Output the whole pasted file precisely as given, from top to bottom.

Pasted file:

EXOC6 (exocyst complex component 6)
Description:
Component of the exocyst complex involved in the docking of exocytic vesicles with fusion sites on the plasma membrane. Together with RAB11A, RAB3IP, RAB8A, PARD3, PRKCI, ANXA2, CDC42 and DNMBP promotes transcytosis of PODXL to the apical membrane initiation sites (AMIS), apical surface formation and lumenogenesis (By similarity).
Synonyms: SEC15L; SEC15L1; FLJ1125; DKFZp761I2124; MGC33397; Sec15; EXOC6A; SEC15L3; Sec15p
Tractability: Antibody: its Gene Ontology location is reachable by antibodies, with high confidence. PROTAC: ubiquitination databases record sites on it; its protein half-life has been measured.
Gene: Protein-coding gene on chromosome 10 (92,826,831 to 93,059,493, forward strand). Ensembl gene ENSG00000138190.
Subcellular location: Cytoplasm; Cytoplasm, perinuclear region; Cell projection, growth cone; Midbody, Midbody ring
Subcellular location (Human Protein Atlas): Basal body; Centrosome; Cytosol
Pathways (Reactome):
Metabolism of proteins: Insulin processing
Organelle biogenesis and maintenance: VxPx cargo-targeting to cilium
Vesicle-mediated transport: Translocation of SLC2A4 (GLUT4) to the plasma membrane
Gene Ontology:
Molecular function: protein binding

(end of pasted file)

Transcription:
EXOC6 (exocyst complex component 6)
Description:
Component of the exocyst complex involved in the docking of exocytic vesicles with fusion sites on the plasma membrane. Together with RAB11A, RAB3IP, RAB8A, PARD3, PRKCI, ANXA2, CDC42 and DNMBP promotes transcytosis of PODXL to the apical membrane initiation sites (AMIS), apical surface formation and lumenogenesis (By similarity).
Synonyms: SEC15L; SEC15L1; FLJ1125; DKFZp761I2124; MGC33397; Sec15; EXOC6A; SEC15L3; Sec15p
Tractability: Antibody: its Gene Ontology location is reachable by antibodies, with high confidence. PROTAC: ubiquitination databases record sites on it; its protein half-life has been measured.
Gene: Protein-coding gene on chromosome 10 (92,826,831 to 93,059,493, forward strand). Ensembl gene ENSG00000138190.
Subcellular location: Cytoplasm; Cytoplasm, perinuclear region; Cell projection, growth cone; Midbody, Midbody ring
Subcellular location (Human Protein Atlas): Basal body; Centrosome; Cytosol
Pathways (Reactome):
Metabolism of proteins: Insulin processing
Organelle biogenesis and maintenance: VxPx cargo-targeting to cilium
Vesicle-mediated transport: Translocation of SLC2A4 (GLUT4) to the plasma membrane
Gene Ontology:
Molecular function: protein binding